The US Food and Drug Administration (FDA) has granted final approval for the first generic naloxone hydrochloride nasal spray (Narcan, Teva Pharmaceuticals) that can stop or reverse the effects of an opioid overdose.
Teva’s generic naloxone nasal spray is the first for use in the community setting by individuals who have no medical training. The name-brand spray was approved in 2015.
Generic versions of injectable naloxone products that are used strictly in medical settings are already available.
Naloxone nasal spray does not require assembly and delivers a consistent, measured dose when used as directed. It can be used for both adults and children, the FDA said. The drug is sprayed into one nostril while the patient is lying on his or her back. Administration can be repeated if necessary.
“In the wake of the opioid crisis, a number of efforts are underway to make this emergency overdose reversal treatment more readily available and more accessible. In addition to this approval of the first generic naloxone nasal spray, moving forward, we will prioritize our review of generic drug applications for naloxone,” Douglas Throckmorton, MD, deputy center director for regulatory programs in the FDA‘s Center for Drug Evaluation and Research, said in a news release.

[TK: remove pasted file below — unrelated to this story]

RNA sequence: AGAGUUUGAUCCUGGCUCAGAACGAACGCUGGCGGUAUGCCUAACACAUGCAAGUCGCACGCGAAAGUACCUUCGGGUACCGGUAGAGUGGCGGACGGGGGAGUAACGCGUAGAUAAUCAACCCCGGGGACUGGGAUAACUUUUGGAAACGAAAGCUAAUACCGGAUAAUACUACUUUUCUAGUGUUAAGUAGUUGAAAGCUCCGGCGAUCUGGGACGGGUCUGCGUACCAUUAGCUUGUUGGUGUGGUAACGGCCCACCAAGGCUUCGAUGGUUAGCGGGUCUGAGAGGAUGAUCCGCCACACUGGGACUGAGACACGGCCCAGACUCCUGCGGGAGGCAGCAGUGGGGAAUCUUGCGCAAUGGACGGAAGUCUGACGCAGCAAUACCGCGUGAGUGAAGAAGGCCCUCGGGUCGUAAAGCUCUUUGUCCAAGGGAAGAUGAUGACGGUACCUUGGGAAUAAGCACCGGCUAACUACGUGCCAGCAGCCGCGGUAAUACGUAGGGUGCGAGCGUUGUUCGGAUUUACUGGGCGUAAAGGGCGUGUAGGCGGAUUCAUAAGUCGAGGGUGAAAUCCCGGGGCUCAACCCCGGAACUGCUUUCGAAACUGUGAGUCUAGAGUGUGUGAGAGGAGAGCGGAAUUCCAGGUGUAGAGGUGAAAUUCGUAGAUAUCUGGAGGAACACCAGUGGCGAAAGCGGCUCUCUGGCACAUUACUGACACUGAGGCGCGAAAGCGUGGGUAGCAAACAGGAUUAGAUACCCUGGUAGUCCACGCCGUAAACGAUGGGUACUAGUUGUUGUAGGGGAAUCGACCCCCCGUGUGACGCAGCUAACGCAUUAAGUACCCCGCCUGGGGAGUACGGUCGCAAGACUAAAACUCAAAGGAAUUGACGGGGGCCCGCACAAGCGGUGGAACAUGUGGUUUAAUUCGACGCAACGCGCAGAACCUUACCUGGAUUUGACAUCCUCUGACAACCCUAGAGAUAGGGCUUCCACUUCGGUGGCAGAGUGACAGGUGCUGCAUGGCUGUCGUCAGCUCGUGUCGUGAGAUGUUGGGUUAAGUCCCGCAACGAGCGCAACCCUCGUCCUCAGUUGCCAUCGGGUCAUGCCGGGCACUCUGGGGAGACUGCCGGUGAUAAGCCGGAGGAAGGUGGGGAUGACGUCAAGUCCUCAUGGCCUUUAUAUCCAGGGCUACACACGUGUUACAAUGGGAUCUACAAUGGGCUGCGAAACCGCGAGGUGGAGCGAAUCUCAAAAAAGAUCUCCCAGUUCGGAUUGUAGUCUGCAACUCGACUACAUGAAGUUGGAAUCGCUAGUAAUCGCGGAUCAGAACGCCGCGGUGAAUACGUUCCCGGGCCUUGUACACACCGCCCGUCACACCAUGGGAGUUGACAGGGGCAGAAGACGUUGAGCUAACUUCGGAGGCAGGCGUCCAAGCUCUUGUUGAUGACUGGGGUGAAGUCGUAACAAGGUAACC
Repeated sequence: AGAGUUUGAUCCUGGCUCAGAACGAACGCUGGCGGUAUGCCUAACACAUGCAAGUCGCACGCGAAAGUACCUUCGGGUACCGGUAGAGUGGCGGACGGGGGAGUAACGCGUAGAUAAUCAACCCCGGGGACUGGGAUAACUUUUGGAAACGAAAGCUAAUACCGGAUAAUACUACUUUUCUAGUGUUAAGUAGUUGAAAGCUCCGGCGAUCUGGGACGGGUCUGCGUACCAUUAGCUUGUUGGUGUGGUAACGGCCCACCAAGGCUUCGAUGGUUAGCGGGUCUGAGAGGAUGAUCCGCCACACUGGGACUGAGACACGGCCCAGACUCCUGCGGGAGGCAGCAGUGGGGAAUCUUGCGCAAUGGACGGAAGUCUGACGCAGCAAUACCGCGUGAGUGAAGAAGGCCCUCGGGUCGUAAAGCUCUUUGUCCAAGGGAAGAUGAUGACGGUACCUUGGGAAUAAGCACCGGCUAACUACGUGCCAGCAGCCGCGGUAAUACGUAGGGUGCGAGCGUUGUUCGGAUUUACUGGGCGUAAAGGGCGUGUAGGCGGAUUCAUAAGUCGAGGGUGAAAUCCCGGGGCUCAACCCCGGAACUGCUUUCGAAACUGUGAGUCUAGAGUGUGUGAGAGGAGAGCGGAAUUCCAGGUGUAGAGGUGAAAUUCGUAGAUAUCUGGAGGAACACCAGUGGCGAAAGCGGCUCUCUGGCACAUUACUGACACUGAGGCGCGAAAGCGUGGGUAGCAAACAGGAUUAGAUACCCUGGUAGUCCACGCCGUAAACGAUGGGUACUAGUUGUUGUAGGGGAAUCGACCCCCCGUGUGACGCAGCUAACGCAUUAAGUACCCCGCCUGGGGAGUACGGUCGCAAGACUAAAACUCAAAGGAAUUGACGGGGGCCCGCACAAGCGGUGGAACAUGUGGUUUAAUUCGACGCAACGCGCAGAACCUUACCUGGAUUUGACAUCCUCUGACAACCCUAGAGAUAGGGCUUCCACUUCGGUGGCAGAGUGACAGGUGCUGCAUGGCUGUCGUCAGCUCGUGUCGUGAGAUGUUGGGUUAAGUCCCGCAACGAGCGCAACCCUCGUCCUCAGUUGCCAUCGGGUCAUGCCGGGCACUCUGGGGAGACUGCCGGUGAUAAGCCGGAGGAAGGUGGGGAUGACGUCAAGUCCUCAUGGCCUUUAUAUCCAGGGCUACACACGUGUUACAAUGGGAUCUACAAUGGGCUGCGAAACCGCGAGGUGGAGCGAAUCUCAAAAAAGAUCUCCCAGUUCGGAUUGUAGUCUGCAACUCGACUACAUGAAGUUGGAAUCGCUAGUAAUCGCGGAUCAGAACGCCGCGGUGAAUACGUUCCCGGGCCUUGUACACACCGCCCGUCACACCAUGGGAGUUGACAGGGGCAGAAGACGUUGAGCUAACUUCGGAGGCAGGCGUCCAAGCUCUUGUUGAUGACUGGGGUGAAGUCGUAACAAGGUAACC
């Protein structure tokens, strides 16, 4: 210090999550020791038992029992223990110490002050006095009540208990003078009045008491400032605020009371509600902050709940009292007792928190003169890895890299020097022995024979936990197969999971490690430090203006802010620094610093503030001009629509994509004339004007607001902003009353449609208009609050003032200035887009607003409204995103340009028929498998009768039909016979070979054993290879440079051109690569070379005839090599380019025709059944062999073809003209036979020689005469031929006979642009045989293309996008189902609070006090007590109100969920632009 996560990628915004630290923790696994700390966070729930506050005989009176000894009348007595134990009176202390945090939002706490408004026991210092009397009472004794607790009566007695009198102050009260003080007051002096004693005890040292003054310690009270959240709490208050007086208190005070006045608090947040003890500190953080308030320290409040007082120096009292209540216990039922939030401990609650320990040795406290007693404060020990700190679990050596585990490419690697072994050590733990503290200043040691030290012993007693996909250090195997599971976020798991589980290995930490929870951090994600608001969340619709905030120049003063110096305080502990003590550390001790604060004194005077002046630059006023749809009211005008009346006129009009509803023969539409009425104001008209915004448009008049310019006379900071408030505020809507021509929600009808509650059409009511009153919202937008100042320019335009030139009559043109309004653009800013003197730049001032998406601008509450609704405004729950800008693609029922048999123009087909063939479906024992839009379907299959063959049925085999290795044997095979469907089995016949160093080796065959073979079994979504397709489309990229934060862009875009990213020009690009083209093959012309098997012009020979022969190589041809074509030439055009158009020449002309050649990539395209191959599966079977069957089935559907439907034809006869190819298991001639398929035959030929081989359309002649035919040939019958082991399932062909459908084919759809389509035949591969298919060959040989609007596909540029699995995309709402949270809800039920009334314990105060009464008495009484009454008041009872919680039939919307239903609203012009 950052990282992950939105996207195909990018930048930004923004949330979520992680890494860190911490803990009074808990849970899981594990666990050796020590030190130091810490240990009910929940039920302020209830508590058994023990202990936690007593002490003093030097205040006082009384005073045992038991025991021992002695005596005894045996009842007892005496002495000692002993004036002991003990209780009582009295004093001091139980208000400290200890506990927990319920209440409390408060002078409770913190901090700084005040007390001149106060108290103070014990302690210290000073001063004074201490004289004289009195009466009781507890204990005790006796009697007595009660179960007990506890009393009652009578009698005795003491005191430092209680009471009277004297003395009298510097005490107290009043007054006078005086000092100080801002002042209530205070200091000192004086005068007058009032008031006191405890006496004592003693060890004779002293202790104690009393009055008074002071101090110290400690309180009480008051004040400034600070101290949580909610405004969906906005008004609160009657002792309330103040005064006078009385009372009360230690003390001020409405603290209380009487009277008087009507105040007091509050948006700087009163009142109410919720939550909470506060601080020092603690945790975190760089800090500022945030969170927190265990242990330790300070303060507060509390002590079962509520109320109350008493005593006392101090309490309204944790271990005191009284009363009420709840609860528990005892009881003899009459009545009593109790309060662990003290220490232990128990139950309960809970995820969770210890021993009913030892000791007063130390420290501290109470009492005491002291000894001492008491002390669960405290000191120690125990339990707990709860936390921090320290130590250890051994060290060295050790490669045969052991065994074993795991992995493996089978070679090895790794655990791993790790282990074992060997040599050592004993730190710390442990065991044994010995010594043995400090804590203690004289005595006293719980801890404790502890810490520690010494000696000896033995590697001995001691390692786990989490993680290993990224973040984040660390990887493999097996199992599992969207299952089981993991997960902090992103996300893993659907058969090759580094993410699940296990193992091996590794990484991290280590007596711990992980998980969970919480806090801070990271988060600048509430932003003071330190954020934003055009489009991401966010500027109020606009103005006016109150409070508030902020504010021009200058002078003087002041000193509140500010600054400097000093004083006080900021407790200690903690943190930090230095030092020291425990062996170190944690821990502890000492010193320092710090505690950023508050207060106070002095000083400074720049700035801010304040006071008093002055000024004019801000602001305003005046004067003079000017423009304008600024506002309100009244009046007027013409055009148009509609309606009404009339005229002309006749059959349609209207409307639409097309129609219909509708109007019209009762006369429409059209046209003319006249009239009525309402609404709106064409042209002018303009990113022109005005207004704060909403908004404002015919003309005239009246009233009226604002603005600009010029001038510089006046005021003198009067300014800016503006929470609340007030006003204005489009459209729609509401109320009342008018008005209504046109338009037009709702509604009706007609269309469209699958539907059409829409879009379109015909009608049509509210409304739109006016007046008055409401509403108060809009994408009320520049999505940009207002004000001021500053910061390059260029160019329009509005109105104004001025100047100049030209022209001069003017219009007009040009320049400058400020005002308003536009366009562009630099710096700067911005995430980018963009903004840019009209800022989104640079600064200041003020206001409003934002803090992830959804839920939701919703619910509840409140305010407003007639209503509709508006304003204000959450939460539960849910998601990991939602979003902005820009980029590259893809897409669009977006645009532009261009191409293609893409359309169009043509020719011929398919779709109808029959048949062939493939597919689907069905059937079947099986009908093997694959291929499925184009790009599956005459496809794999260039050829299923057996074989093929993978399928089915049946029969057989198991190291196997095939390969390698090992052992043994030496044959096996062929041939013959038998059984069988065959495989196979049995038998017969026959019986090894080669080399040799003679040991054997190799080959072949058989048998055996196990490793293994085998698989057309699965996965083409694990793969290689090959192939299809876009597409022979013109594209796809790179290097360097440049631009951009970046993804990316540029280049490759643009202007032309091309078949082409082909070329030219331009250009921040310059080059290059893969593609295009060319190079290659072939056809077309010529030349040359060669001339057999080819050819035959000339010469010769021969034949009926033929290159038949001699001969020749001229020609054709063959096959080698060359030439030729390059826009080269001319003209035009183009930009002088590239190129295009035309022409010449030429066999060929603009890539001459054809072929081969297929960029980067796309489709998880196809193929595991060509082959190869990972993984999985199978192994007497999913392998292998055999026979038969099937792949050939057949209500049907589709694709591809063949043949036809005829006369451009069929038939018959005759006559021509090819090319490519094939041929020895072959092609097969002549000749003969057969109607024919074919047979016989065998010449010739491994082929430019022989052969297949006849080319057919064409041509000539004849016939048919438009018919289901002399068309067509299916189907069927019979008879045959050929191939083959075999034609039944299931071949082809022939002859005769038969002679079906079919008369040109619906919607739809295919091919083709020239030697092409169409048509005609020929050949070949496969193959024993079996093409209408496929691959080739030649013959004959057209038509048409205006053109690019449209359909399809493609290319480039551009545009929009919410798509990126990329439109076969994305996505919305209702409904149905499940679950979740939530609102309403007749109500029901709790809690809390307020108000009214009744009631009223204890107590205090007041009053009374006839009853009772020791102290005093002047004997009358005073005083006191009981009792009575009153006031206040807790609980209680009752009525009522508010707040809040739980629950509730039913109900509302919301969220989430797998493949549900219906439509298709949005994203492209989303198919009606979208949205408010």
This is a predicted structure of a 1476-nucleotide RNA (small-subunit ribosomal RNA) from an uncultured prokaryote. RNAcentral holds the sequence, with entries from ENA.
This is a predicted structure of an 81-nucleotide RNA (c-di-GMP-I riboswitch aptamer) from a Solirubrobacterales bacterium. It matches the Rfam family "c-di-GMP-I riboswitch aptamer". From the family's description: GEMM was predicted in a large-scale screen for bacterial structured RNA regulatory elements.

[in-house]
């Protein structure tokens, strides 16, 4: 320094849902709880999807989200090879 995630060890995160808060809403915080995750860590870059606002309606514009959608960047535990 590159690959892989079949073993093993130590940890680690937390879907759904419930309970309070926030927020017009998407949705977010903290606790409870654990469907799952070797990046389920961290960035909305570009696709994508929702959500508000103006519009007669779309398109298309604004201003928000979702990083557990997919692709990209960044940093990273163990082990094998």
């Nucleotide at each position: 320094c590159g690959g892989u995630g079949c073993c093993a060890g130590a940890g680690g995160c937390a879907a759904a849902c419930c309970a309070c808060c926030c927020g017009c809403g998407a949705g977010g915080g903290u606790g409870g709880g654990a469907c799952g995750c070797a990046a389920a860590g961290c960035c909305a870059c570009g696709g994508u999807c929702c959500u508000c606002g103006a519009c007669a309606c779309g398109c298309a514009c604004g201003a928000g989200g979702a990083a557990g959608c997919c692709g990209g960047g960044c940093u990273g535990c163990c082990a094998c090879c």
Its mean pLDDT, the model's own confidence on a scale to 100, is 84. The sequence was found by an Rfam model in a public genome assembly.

“The FDA has also taken the unprecedented step of helping to assist manufacturers to pursue approval of an over-the-counter naloxone product and is exploring other ways to increase the availability of naloxone products intended for use in the community, including whether naloxone should be coprescribed with all or some opioid prescriptions to reduce the risk of overdose death,” Throckmorton said.
“All together, these efforts have the potential to put a vital tool for combating opioid overdose in the hands of those who need it most — friends and families of opioid users, as well as first responders and community-based organizations,” he added.
Throckmorton noted that the agency is “committed to working with other federal, state, and local officials as well as healthcare providers, patients, and communities across the country to combat the staggering human and economic toll created by opioid abuse and addiction.”
According to federal data, close to 400,000 people died from an opioid overdose from 1999 to 2017. On average, more than 130 Americans die every day from overdoses involving opioids, a class of drugs that includes prescription medications such as fentanyl, oxycodone, hydrocodone, and morphine, as well as illegal drugs such as heroin or drugs sold as heroin.
Last April, Surgeon General Vice Admiral Jerome Adams, MD, MPH, issued an advisory encouraging more individuals, including family, friends, and those who are personally at risk for an opioid overdose, to carry naloxone, as reported by Medscape Medical News.